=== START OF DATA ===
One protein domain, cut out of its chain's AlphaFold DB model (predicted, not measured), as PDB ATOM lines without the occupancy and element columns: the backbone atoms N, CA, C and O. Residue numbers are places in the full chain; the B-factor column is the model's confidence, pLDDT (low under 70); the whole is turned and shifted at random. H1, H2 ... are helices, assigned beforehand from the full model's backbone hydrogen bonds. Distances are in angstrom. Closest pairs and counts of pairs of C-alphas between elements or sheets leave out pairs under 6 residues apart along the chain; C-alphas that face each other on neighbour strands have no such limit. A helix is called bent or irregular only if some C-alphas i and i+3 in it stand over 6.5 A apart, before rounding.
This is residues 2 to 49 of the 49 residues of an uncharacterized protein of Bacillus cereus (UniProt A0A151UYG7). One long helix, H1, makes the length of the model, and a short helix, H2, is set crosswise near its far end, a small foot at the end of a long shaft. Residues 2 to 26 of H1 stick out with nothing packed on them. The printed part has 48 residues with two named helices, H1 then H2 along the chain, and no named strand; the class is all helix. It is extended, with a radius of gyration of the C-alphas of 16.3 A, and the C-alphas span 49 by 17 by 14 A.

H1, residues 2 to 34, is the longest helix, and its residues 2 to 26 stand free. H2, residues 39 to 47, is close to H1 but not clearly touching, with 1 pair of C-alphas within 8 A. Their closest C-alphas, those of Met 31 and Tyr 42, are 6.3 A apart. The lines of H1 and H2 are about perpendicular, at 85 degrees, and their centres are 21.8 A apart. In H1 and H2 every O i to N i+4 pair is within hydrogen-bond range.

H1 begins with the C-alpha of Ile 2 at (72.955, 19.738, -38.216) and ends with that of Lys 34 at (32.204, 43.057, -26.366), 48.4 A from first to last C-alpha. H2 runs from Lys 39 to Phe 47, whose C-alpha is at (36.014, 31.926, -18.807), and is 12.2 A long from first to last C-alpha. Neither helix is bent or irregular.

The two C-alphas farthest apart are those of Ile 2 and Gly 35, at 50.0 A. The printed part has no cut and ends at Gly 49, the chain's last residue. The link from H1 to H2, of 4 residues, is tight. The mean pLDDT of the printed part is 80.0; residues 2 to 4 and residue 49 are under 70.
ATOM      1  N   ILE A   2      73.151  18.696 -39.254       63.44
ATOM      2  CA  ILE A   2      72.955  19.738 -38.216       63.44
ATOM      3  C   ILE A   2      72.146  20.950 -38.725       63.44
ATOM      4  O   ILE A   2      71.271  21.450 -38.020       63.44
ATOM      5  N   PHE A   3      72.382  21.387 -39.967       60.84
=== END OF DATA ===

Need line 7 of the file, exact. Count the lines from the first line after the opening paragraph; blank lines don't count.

ATOM      3  C   ILE A   2      72.146  20.950 -38.725       63.44